Saturday, May 23, 2015

Nancy Carroll

"I didn't really care about money; all I wanted was to be famous and get fans' letters." ~ Nancy

Nancy Carroll was born Ann Veronica Lahiff on November 19, 1903 in New York City. She was the youngest of seven children. When she was a teenager she and her sister began performing in local talent competitions. Nancy was a gifted dancer and appeared in several Broadway musicals. In 1925 she married writer Jack Kirkland and had a daughter named Patricia. Nancy made her film debut in the 1927 comedy Ladies Must Dress and was offered a contract with Paramount. She starred in a string of successful talkies including The Shopworn Angel and Close Harmony. In 1930 she was nominated for Academy Award for her role in Devil's Holiday. That same year her marriage Jack to ended. After a brief affair with Joseph P. Kennedy she married Francis Bolton Mallory, a Life magazine editor. Their marriage lasted only three years. Although Nancy was one of Hollywood's most popular actresses she had developed a reputation for being difficult. Paramount released her from her contract in 1933.

Nancy continued to make movies but she was no longer an A-list star. She played supporting roles in That Certain Age and There Goes My Heart. Unhappy with the way her career was going she decided to quit making movies in 1938. She returned to the stage and starred in the Broadway show For Heaven's Sake Mother. During the 1950s Nancy made guest appearances on numerous television shows. She also costarred with her daughter, Patricia Kirkland, in the series The Egg And I. Nancy married international businessman C.H. "Jappe" Groen in 1953. The couple split their time between Mexico and Indonesia. At the age of  fifty-nine Nancy was cast in the play Never Too Late. It was a success and she toured with the show for two years. On the evening August 6, 1965 she didn't show up for her performance. Tragically she was found dead in her New York apartment. Nancy had died of an aneurism at the age of sixty-one. She was buried with her parents at Calvary Cemetery in Queens, New York.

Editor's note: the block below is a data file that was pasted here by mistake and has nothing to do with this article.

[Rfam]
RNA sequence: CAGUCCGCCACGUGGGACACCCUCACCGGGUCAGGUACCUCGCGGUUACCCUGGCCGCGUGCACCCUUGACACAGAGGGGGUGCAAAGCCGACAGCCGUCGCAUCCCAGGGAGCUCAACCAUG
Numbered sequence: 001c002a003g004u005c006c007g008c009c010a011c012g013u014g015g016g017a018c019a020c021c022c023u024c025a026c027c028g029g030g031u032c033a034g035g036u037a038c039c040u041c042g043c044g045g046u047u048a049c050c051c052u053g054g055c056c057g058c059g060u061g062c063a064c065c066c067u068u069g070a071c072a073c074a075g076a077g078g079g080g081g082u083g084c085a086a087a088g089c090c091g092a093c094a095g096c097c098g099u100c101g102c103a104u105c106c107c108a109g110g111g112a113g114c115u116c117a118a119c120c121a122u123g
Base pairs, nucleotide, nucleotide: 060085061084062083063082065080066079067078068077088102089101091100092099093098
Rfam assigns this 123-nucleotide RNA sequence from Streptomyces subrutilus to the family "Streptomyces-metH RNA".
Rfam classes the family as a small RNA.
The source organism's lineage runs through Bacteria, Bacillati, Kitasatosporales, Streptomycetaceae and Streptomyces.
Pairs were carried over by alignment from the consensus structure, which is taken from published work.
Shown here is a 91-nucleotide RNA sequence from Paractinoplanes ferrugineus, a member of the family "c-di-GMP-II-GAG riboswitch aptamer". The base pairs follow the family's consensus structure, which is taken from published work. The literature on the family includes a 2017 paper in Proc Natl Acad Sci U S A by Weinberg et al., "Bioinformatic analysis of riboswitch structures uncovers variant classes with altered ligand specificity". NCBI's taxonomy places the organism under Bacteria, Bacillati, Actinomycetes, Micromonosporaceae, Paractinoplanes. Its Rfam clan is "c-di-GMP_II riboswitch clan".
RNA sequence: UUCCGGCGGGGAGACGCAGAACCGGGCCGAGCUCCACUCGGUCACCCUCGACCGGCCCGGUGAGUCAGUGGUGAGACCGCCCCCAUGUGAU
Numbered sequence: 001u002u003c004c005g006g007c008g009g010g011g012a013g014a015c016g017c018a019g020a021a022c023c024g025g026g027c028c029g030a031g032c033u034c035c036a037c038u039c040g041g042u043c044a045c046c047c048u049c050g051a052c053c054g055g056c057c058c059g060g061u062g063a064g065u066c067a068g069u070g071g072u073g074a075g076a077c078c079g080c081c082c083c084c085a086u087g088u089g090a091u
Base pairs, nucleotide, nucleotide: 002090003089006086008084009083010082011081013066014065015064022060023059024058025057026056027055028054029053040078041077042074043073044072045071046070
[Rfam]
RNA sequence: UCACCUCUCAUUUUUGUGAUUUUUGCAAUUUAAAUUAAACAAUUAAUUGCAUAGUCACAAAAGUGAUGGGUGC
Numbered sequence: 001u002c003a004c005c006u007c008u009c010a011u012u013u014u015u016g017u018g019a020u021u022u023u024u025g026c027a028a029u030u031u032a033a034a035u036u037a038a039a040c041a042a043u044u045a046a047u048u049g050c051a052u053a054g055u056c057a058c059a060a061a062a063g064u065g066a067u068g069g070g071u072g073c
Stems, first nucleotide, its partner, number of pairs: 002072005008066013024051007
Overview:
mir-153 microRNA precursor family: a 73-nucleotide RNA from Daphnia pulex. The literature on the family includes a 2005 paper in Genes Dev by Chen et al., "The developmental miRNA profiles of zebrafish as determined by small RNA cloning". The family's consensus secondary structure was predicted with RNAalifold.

~ Original biography by Elizabeth Ann 2015

An autograph (from my personal collection)

Wednesday, May 13, 2015

Ruby Blaine (1920s Starlet)

Ruby Blaine was born on August 27, 1903, in Hutchinson, Kansas. When she was a child her family moved to Colorado. She loved riding horses and competed in a rodeo when she was sixteen. After winning a beauty contest she moved to New York City to become an actress. Ruby made her film debut in the 1925 drama The Midnight Girl. Although her part was small she got positive reviews. Mutual Film Company announced she would star in the The Bobbed Hair Bandit but the film was never made. Producer D.W. Griffith cast Ruby in The Sorrow Of Satan and helped her get a contract at Paramount. For a brief time she was engaged to her agent Frank Orsatti.

Ruby appeared in the movies The Great Gatsby and Bitter Apples but she never became a major star. Many magazine writers said Ruby resembled actress Norma Shearer. She hoped that dying her hair blonde would help her career. In 1928 she began working at Hal Roach's studio. She appeared in three comedy shorts including Two Tars with Laurel and Hardy. Ruby made her last film at the age of twenty-five. She married stockbroker Irving Weinberg but they divorced in 1933. Irving would later marry actress Betty Compson. Ruby continued to live in Manhattan where she worked as a commercial model. She spent her later years out of the spotlight and eventually moved to White Plains, New York. She passed away in May of 1976 at the age of seventy-two.